12. norbar

    norbar Turbo Monkey

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    Seb have you tried hitting some german forums? Maybe with google translate you will find some reviews since last weekend in leogang I'm pretty sure I saw at least 30 of them.
     
  13. tabletop84

    tabletop84 Monkey

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    #13 -   Aug 13, 2012
    Last edited: Aug 13, 2012
  14. rosenamedpoop

    rosenamedpoop Turbo Monkey

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    Anyone use this frame as a more all-mtn/DH bike. Like the soon to be defunct SX traill?

    It appears to have a more relaxed seat angle than the 73*/74* claimed... But if that seat angle genuinely works well for climbing, this could be an awesome climber's DH bike.
     
  15. UncleHowie

    UncleHowie Chimp

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    I rode the old one before I changed to an M9 and it was really good especially for this price range. For 4500 $ you get a Fox 40, Full Saint, DT Swiss Fr2350, e13 and Formula The Ones! But I had problems setting up the shock, it was either to hard (no traction) or it was bottoming out all the time. The M9 is a different world but then the frame costs the same like a complete Canyon Bike ;)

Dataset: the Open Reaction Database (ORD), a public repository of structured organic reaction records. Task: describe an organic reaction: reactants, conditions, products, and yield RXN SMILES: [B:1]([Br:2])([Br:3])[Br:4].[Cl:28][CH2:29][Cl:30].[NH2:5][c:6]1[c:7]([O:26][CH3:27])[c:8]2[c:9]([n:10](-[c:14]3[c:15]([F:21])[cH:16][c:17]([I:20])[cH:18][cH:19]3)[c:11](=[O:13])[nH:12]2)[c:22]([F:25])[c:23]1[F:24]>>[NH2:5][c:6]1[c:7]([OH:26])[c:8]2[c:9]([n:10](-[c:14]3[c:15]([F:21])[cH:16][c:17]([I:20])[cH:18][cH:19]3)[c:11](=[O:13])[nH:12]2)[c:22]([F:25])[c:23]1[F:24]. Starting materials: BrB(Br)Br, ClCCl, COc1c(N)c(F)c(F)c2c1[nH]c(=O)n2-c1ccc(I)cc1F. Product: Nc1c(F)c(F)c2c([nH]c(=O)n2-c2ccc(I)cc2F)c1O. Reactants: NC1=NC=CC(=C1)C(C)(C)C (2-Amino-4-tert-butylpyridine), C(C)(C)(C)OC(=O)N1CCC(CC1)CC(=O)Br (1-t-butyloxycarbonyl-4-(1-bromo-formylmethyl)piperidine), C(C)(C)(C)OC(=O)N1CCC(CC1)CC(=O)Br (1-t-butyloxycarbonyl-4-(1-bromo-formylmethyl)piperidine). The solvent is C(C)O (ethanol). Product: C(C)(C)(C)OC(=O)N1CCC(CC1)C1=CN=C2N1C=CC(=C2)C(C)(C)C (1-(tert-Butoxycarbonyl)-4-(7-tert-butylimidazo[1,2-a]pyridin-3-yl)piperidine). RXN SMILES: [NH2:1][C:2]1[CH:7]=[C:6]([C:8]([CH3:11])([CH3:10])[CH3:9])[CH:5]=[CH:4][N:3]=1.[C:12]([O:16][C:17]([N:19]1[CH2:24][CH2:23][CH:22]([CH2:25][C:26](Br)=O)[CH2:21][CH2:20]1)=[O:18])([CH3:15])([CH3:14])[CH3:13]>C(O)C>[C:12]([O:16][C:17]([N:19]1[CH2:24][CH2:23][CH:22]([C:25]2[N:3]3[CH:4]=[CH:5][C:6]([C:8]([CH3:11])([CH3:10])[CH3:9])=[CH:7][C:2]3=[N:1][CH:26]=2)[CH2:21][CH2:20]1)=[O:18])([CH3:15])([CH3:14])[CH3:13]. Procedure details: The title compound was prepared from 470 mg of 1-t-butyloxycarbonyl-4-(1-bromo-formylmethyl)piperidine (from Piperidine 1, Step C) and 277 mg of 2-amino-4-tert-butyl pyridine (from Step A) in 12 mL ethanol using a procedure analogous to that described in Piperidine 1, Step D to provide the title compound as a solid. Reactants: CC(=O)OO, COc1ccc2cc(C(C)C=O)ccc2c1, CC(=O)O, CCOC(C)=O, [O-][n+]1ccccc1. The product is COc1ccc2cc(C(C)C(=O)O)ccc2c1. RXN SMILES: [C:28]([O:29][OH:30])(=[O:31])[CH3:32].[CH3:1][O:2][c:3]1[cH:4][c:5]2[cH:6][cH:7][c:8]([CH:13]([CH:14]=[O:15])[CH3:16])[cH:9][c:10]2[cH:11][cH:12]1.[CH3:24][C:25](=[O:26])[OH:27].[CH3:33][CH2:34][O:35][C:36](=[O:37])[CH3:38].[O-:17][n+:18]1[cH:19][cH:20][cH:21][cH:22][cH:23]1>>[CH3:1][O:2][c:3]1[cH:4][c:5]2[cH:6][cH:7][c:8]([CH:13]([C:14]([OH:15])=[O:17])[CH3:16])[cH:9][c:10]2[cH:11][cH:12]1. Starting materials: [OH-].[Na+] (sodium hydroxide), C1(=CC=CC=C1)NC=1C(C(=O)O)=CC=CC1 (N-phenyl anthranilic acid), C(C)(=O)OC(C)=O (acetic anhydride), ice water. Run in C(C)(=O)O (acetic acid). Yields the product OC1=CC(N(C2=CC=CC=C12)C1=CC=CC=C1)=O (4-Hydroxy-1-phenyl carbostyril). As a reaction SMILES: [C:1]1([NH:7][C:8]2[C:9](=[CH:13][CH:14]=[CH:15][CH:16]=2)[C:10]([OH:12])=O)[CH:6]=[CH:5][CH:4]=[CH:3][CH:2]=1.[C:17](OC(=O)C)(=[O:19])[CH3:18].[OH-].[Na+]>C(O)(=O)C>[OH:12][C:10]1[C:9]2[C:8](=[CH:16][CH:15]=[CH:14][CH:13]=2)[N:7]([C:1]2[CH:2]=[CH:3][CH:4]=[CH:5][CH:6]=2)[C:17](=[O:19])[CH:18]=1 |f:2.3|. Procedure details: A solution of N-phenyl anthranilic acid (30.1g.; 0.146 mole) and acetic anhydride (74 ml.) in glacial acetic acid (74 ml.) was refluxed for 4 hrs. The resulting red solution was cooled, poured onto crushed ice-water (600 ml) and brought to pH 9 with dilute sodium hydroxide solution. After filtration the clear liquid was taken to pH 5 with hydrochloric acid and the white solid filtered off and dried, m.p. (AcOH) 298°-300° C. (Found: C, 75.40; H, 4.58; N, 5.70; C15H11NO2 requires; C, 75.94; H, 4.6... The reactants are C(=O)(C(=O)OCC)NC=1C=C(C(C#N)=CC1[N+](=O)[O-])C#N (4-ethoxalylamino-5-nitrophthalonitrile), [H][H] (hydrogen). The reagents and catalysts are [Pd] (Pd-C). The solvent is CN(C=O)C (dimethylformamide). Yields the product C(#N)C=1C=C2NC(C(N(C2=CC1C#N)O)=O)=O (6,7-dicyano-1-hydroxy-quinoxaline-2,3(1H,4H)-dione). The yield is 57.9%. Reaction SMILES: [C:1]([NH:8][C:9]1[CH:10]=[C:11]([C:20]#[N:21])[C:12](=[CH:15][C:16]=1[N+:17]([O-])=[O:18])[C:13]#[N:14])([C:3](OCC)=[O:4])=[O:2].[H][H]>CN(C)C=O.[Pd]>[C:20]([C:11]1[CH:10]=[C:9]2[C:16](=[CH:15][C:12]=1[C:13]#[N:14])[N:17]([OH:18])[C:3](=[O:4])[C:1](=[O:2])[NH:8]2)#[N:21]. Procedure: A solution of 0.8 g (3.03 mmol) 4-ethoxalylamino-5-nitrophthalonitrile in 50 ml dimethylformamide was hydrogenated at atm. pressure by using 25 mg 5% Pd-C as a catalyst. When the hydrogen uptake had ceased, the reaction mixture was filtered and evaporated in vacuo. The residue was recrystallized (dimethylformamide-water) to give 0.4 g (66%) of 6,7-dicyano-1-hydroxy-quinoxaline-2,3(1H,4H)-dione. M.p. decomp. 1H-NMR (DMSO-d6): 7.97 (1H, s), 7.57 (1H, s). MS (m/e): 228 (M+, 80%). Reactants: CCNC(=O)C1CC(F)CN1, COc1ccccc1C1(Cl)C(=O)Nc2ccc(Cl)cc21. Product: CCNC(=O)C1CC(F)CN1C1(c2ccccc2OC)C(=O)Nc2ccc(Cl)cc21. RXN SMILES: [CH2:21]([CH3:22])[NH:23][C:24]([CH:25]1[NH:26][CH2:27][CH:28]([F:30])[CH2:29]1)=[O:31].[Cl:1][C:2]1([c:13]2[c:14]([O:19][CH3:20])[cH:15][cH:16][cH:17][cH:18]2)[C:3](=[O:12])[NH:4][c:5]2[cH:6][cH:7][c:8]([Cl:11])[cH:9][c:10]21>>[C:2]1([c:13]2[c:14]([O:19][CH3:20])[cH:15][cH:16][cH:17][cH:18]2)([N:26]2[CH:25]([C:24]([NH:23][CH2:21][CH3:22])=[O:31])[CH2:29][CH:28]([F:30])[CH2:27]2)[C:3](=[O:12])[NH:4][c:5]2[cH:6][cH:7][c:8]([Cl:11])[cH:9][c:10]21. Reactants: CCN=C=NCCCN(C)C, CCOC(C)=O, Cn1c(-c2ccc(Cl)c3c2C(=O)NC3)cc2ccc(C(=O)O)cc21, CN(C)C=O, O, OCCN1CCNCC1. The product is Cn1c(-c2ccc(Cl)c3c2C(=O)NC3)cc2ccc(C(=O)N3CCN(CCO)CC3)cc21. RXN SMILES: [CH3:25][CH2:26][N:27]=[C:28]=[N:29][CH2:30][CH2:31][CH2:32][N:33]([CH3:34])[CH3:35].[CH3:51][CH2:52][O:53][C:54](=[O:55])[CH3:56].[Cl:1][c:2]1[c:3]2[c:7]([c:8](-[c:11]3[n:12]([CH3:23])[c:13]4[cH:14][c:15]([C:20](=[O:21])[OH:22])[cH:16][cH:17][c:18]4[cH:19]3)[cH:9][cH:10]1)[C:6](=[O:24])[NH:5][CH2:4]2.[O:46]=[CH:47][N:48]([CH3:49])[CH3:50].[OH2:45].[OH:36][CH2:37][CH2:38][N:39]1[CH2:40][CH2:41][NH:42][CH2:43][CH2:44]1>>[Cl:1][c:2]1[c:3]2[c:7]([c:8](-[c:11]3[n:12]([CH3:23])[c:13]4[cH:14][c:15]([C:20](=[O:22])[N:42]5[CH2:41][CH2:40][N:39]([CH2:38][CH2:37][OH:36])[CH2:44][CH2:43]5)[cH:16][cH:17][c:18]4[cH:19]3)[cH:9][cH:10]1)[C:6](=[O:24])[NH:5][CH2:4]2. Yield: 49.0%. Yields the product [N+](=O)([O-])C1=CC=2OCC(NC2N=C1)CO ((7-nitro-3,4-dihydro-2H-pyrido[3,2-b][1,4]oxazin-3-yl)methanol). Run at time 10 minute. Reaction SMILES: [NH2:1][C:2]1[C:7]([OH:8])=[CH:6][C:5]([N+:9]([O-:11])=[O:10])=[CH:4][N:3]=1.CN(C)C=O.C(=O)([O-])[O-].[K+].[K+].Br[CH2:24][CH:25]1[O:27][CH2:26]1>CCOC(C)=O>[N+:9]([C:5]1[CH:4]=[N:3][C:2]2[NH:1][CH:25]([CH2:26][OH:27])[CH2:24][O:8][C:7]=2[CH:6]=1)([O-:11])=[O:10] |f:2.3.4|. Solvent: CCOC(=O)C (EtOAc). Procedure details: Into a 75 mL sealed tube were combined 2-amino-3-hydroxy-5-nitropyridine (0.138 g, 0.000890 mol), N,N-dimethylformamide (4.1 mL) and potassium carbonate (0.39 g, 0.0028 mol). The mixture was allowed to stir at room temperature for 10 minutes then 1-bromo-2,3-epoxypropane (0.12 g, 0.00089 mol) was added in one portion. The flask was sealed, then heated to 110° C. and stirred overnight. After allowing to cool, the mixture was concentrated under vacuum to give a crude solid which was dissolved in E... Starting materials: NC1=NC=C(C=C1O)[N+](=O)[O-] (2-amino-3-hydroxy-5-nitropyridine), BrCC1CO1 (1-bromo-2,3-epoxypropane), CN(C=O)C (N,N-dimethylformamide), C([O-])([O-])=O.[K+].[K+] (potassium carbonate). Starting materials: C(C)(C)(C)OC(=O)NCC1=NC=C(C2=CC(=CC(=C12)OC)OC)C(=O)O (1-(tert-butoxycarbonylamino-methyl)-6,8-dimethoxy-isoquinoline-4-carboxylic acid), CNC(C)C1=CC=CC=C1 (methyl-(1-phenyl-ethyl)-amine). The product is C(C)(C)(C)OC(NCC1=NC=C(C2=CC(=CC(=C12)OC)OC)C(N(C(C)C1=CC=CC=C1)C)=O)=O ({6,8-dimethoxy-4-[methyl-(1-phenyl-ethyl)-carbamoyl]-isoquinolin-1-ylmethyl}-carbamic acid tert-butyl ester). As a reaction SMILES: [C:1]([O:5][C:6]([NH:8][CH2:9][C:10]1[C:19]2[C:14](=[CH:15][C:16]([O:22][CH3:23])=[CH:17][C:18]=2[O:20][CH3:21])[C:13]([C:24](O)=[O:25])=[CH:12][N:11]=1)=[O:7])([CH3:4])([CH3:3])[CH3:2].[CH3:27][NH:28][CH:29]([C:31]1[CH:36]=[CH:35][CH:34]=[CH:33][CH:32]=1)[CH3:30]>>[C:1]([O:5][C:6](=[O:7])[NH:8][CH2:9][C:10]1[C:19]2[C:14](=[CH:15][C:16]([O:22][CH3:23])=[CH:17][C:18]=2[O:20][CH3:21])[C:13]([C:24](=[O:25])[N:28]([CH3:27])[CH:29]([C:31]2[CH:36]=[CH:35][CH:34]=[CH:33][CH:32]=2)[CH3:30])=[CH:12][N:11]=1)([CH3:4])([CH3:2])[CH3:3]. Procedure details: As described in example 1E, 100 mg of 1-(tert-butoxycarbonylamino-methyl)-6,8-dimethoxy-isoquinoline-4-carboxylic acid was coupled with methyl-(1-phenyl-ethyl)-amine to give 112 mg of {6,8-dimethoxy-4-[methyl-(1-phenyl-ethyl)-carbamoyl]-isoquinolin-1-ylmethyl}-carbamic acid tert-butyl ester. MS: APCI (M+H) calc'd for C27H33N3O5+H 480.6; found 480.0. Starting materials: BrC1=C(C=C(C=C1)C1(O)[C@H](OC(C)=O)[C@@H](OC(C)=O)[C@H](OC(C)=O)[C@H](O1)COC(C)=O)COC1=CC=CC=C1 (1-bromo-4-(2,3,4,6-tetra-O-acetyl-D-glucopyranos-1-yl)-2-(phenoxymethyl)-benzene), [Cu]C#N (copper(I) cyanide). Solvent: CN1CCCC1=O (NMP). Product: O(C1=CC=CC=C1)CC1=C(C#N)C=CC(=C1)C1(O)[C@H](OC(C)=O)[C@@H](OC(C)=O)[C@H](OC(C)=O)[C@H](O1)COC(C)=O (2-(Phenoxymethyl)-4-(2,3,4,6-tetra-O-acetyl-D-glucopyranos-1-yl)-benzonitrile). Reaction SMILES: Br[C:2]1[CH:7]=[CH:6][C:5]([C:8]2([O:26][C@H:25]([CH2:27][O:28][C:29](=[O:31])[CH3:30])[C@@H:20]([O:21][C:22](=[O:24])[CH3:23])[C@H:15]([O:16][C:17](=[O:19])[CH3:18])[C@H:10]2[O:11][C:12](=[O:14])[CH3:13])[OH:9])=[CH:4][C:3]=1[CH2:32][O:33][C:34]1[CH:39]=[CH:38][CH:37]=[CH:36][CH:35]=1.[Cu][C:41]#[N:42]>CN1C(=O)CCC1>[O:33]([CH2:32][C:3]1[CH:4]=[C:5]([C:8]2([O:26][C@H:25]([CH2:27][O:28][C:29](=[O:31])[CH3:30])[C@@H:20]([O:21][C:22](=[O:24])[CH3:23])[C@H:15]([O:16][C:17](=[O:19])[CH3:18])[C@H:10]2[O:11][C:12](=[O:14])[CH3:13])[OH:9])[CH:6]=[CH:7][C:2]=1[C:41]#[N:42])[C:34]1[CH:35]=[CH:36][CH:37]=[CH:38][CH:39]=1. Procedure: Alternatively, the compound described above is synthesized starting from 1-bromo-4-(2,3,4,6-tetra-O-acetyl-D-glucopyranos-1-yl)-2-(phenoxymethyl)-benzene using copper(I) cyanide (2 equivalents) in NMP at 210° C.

16. amrgb

    amrgb Chimp

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    I do. I use it as a non-lift assisted DH bike. I have mine setup with a Van 36 and a 22t ring up front, and it climbs rather well. Comparing with my previous Trek Remedy, it's a bit slower, but I can climb just about the same.

    The bike does bob a lot in de 36t ring, but in the 22t ring it's very neutral. A Hammerschmidt would be perfect for it.